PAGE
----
by Aharon Lapidot
The hidden threat in the M-302 missiles intercepted by our forces on board the Klos-C ship is buried in their characteristics: These are precise, far-range missiles that have a range of 100 kilometers (60 miles) and in some models, 200 kilometers (120 miles), that carry a serious explosives payload of over 150 kilos (330 pounds). The weapons were manufactured in Syria and smuggled through Iran toward Gaza.
If they were launched from Gaza, where they were originally headed -- most residential areas in Israel, from the coastal city of Hadera in the north to substantial chunks of the Negev in the south, comprising millions of Israeli citizens, would be in their range.
Because of their large warheads, the missiles would cause greater substantial damage than the rockets currently being fired at Israel. This may not be a game changer, but it is not an exaggeration to call them strategic weapons compared to the ones Hamas and other jihadist organizations in Gaza currently have. Incidentally, a few missiles of this kind were already fired at Israel by Hezbollah during the 2006 Second Lebanon War.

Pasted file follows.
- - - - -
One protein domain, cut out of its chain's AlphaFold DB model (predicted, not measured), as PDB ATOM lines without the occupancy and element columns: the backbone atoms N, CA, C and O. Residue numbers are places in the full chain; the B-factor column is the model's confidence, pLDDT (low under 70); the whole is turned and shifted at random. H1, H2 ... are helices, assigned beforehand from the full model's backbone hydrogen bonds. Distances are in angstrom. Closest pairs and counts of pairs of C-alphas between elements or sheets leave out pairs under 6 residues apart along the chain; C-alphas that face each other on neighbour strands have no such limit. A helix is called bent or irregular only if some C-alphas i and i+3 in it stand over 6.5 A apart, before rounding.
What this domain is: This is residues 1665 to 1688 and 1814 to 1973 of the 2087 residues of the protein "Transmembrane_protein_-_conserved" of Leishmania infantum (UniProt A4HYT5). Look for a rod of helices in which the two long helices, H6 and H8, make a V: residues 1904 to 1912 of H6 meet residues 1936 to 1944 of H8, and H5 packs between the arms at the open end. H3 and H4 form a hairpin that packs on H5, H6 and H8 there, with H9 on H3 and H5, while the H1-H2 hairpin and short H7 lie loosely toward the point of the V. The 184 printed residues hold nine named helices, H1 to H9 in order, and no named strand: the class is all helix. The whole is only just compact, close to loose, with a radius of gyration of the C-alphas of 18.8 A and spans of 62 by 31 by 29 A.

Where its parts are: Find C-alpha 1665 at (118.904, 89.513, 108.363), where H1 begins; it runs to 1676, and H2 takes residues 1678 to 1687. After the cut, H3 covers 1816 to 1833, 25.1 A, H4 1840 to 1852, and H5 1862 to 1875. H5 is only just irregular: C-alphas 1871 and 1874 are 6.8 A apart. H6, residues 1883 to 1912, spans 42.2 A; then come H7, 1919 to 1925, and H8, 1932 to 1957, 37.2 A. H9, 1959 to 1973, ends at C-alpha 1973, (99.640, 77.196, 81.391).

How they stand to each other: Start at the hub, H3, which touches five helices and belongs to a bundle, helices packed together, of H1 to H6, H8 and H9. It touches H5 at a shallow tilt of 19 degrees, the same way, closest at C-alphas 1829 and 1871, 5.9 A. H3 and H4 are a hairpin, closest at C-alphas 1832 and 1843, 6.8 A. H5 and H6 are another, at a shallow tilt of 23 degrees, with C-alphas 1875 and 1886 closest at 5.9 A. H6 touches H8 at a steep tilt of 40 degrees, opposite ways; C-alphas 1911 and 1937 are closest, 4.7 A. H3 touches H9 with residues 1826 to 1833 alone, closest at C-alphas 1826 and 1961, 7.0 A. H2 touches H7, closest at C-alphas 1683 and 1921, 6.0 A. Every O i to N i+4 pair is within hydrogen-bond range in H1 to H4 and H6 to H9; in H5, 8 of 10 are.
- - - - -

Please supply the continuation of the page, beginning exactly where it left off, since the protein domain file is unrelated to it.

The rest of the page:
Another problem Israel faces in dealing with these missiles is the fact that our interception systems -- like David's Sling -- is still under development and has yet to become operational.
With our three layers of protection against ballistic missiles operating in Israel, the M-302 missiles are too fast and have too long a range for the Iron Dome anti-missile defense system -- and too short a range for the Arrow missile defense system. They work in the exact middle range where the David's Sling system is supposed to operate.
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